Elegance in Aikido

Posted by on Jan 27, 2012 in Aiki Stories | No Comments

David Alexander Sensei was my sempai when I trained at Iwama in 1980. He had the rare experience of spending over 10 years training under Saito Sensei, in Iwama while Saito Sensei was in his prime. He also gave me my “sayonara nikkyo”, when I returned home. He explains his idea of elegance in Aikido technique:

“After training under a good teacher for several years, it is possible to develop “Kokyu ryoku” (loosely translated as “abdominal breath power”).

“Most trainees do not get Kokyu, especially if they omit “Katai” (rigid) training and practice “Ki no Nagare” (flowing style) exclusively. If many of them are grabbed with strong power, they can’t even move. On the contrary, in Iwama in the 70′s, getting Kokyu was almost a given.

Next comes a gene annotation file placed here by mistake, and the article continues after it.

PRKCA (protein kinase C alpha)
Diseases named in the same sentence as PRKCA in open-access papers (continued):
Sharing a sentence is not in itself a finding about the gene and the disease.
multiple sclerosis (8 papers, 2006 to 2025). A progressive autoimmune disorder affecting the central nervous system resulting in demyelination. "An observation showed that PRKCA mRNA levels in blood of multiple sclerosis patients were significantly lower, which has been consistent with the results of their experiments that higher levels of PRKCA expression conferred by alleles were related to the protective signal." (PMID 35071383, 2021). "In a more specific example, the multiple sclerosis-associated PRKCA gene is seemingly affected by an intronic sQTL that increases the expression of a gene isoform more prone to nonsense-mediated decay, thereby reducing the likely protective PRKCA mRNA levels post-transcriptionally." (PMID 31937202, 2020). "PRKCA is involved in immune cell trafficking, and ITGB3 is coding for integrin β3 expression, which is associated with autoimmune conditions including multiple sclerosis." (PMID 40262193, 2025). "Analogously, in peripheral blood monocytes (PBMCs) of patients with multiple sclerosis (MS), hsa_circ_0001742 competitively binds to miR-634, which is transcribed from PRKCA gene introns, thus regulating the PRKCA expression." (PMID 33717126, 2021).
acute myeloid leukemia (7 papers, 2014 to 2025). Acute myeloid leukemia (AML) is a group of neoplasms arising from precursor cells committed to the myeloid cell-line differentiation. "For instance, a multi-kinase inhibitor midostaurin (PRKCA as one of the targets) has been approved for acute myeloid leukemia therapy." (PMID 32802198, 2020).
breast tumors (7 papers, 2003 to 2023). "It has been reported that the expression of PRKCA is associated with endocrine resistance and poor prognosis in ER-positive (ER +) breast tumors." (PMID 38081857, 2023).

For someone with good, clean technique and Kokyu Ryoku, he or she is able to perform a technique effortlessly against a strong person who is resisting with full power. This is real Aikido, and would make O-Sensei proud.

So, this is my definition of elegance in technique; “Effortless against full power”.

For more of Alexander Sensei’s interesting anecdotes, see Iwama wisdom.